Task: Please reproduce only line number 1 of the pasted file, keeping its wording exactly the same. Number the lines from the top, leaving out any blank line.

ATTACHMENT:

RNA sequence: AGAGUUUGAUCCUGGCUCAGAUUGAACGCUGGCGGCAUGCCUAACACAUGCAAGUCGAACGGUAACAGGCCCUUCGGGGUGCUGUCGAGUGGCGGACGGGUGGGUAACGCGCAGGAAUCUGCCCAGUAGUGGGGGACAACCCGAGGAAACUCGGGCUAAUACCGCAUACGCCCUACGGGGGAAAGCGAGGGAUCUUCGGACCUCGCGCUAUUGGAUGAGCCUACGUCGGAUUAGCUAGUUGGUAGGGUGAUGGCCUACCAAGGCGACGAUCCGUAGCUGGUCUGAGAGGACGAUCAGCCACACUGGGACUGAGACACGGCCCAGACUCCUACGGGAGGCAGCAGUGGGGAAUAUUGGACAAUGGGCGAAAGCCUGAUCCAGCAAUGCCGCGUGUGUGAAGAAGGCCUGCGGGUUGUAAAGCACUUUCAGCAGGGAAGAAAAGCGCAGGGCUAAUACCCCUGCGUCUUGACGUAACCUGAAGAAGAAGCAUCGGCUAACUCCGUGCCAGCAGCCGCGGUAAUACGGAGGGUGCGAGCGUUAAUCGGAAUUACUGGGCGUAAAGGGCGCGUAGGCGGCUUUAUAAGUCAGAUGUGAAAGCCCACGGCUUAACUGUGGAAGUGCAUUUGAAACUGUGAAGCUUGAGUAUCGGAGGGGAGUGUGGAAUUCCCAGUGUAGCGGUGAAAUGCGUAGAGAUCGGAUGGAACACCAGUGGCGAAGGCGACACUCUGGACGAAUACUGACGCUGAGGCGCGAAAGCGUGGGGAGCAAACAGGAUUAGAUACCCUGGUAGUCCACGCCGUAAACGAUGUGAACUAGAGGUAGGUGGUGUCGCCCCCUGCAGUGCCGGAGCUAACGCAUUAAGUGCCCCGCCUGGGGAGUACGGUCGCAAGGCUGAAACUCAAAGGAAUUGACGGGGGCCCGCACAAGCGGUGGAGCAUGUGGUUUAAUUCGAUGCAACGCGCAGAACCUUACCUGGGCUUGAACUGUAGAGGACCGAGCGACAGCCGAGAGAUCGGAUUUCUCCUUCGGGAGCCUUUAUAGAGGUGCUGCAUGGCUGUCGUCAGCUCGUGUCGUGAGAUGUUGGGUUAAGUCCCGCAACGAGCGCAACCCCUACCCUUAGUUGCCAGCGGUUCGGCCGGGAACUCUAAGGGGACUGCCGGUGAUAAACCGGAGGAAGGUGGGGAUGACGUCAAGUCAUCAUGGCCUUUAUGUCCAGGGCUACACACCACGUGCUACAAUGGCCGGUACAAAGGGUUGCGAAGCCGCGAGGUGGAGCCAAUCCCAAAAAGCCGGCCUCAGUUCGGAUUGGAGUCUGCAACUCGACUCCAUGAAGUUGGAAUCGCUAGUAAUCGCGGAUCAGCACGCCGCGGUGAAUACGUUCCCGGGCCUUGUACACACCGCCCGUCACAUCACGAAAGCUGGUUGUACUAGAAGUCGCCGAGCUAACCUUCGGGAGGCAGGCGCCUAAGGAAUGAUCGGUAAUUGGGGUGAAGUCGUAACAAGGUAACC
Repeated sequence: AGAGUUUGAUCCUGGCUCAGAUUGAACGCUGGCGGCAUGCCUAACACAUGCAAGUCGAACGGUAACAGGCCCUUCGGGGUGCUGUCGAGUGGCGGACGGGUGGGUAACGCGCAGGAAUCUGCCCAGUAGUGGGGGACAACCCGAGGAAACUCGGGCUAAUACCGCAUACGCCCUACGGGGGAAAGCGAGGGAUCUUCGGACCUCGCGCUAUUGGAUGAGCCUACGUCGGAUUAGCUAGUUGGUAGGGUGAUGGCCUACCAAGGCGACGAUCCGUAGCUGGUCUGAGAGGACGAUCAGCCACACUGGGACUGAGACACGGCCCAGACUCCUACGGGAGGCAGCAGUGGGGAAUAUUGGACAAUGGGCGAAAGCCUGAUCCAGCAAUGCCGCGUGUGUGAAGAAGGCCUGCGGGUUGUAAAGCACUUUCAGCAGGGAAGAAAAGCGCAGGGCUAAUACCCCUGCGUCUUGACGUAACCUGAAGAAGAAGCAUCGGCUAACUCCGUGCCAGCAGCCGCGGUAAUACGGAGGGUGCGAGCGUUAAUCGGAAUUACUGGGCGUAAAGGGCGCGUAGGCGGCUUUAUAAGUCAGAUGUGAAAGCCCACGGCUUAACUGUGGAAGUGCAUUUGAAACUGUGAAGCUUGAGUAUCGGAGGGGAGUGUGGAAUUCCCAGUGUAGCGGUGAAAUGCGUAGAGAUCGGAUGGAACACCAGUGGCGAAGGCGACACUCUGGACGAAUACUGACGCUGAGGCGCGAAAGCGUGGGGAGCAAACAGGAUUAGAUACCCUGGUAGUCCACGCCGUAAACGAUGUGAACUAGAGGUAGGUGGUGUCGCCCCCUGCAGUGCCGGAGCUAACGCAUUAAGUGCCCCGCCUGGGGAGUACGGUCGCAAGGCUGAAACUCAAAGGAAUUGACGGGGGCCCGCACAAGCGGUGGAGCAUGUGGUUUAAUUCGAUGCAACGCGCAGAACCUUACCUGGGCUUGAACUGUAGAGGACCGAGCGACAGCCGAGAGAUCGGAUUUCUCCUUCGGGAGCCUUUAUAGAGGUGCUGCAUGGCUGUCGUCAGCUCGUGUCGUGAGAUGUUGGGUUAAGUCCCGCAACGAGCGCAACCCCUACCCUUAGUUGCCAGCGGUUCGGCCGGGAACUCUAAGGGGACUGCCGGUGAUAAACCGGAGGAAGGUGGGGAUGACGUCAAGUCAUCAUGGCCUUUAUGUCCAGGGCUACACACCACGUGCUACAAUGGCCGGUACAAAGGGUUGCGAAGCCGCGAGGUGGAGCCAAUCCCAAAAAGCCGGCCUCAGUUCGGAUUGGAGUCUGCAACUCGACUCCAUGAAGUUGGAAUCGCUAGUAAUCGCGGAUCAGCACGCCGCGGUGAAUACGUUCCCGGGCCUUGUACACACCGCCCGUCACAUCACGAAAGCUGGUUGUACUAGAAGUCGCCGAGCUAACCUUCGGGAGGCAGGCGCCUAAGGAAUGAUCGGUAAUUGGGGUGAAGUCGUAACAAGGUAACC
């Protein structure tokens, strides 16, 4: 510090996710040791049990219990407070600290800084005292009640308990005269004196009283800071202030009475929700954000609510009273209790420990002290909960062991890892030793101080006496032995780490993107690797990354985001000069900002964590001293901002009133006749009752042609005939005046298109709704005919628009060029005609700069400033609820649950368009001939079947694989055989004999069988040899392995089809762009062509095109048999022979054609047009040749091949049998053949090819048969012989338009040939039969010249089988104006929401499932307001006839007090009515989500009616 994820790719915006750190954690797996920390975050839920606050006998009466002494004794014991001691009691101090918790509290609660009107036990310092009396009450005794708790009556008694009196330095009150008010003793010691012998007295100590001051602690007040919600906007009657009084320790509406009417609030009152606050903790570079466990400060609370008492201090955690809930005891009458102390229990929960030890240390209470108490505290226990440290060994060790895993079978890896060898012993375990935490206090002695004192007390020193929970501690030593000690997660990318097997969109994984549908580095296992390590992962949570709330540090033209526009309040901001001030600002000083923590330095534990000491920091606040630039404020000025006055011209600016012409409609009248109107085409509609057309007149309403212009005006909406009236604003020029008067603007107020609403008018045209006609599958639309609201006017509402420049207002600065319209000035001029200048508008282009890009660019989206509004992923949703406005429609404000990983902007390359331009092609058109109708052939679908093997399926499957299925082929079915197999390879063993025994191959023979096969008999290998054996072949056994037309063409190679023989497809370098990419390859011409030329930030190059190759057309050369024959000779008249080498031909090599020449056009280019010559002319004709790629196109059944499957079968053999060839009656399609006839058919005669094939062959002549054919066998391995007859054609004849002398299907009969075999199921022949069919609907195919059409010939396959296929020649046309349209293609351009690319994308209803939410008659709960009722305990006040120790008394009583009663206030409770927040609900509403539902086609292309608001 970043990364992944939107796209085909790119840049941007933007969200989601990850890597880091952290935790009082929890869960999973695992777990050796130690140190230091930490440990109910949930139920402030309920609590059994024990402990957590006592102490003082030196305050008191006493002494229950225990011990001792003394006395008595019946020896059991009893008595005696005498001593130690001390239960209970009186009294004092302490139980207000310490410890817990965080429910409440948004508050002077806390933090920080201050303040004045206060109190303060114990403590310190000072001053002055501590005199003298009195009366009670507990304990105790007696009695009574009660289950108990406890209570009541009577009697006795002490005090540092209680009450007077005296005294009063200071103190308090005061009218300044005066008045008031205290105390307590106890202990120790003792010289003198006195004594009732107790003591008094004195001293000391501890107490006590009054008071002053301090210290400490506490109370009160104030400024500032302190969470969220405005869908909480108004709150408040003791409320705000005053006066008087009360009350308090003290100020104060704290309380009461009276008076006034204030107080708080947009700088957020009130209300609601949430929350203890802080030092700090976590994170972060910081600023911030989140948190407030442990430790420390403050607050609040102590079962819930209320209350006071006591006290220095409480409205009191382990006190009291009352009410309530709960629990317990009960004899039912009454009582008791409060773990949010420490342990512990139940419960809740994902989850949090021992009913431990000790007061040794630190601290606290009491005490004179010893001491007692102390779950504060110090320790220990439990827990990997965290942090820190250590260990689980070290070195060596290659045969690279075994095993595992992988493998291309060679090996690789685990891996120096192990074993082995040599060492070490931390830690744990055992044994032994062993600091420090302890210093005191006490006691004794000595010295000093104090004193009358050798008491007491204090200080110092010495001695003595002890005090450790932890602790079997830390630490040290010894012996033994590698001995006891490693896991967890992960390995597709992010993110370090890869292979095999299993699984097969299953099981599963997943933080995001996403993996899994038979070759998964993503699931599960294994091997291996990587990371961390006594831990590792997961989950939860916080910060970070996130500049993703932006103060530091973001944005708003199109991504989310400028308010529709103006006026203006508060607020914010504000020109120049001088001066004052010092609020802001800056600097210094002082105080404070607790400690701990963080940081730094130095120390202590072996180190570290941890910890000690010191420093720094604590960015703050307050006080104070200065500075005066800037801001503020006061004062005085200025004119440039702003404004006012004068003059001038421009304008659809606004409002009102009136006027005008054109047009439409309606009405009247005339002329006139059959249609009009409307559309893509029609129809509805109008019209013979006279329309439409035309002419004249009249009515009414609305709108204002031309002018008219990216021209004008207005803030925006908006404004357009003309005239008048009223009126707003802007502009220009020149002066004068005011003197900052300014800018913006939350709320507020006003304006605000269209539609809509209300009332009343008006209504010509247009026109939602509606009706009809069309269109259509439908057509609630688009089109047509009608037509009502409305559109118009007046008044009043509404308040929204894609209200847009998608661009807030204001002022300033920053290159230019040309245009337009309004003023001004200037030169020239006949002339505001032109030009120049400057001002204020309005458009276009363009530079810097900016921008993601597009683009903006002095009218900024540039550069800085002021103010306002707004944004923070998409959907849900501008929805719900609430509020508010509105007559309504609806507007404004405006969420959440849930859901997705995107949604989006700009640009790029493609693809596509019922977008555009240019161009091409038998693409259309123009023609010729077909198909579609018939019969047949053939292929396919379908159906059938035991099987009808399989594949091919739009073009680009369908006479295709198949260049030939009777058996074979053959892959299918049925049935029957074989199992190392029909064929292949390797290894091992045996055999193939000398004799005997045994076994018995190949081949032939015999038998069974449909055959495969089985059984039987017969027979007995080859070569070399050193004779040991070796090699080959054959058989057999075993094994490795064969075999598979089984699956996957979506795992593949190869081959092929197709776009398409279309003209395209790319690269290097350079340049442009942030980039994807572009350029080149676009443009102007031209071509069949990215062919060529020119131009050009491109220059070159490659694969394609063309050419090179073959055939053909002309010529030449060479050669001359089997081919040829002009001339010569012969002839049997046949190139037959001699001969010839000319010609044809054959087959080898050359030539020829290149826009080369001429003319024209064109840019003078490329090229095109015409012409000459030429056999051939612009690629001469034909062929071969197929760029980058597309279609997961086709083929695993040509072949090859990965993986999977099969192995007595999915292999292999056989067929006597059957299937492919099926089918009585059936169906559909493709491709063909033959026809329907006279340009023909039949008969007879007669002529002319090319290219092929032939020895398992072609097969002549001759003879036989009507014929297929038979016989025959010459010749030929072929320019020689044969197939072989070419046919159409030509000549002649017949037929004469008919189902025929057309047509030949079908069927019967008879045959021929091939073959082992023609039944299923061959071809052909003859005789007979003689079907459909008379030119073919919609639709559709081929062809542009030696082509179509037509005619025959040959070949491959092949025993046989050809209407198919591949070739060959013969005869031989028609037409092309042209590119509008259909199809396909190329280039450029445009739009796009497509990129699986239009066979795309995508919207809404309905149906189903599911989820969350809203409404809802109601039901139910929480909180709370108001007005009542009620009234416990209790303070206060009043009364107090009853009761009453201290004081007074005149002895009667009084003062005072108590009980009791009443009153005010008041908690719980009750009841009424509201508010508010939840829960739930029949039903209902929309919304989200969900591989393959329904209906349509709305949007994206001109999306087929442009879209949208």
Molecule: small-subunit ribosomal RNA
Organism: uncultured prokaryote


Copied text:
RNA sequence: AGAGUUUGAUCCUGGCUCAGAUUGAACGCUGGCGGCAUGCCUAACACAUGCAAGUCGAACGGUAACAGGCCCUUCGGGGUGCUGUCGAGUGGCGGACGGGUGGGUAACGCGCAGGAAUCUGCCCAGUAGUGGGGGACAACCCGAGGAAACUCGGGCUAAUACCGCAUACGCCCUACGGGGGAAAGCGAGGGAUCUUCGGACCUCGCGCUAUUGGAUGAGCCUACGUCGGAUUAGCUAGUUGGUAGGGUGAUGGCCUACCAAGGCGACGAUCCGUAGCUGGUCUGAGAGGACGAUCAGCCACACUGGGACUGAGACACGGCCCAGACUCCUACGGGAGGCAGCAGUGGGGAAUAUUGGACAAUGGGCGAAAGCCUGAUCCAGCAAUGCCGCGUGUGUGAAGAAGGCCUGCGGGUUGUAAAGCACUUUCAGCAGGGAAGAAAAGCGCAGGGCUAAUACCCCUGCGUCUUGACGUAACCUGAAGAAGAAGCAUCGGCUAACUCCGUGCCAGCAGCCGCGGUAAUACGGAGGGUGCGAGCGUUAAUCGGAAUUACUGGGCGUAAAGGGCGCGUAGGCGGCUUUAUAAGUCAGAUGUGAAAGCCCACGGCUUAACUGUGGAAGUGCAUUUGAAACUGUGAAGCUUGAGUAUCGGAGGGGAGUGUGGAAUUCCCAGUGUAGCGGUGAAAUGCGUAGAGAUCGGAUGGAACACCAGUGGCGAAGGCGACACUCUGGACGAAUACUGACGCUGAGGCGCGAAAGCGUGGGGAGCAAACAGGAUUAGAUACCCUGGUAGUCCACGCCGUAAACGAUGUGAACUAGAGGUAGGUGGUGUCGCCCCCUGCAGUGCCGGAGCUAACGCAUUAAGUGCCCCGCCUGGGGAGUACGGUCGCAAGGCUGAAACUCAAAGGAAUUGACGGGGGCCCGCACAAGCGGUGGAGCAUGUGGUUUAAUUCGAUGCAACGCGCAGAACCUUACCUGGGCUUGAACUGUAGAGGACCGAGCGACAGCCGAGAGAUCGGAUUUCUCCUUCGGGAGCCUUUAUAGAGGUGCUGCAUGGCUGUCGUCAGCUCGUGUCGUGAGAUGUUGGGUUAAGUCCCGCAACGAGCGCAACCCCUACCCUUAGUUGCCAGCGGUUCGGCCGGGAACUCUAAGGGGACUGCCGGUGAUAAACCGGAGGAAGGUGGGGAUGACGUCAAGUCAUCAUGGCCUUUAUGUCCAGGGCUACACACCACGUGCUACAAUGGCCGGUACAAAGGGUUGCGAAGCCGCGAGGUGGAGCCAAUCCCAAAAAGCCGGCCUCAGUUCGGAUUGGAGUCUGCAACUCGACUCCAUGAAGUUGGAAUCGCUAGUAAUCGCGGAUCAGCACGCCGCGGUGAAUACGUUCCCGGGCCUUGUACACACCGCCCGUCACAUCACGAAAGCUGGUUGUACUAGAAGUCGCCGAGCUAACCUUCGGGAGGCAGGCGCCUAAGGAAUGAUCGGUAAUUGGGGUGAAGUCGUAACAAGGUAACC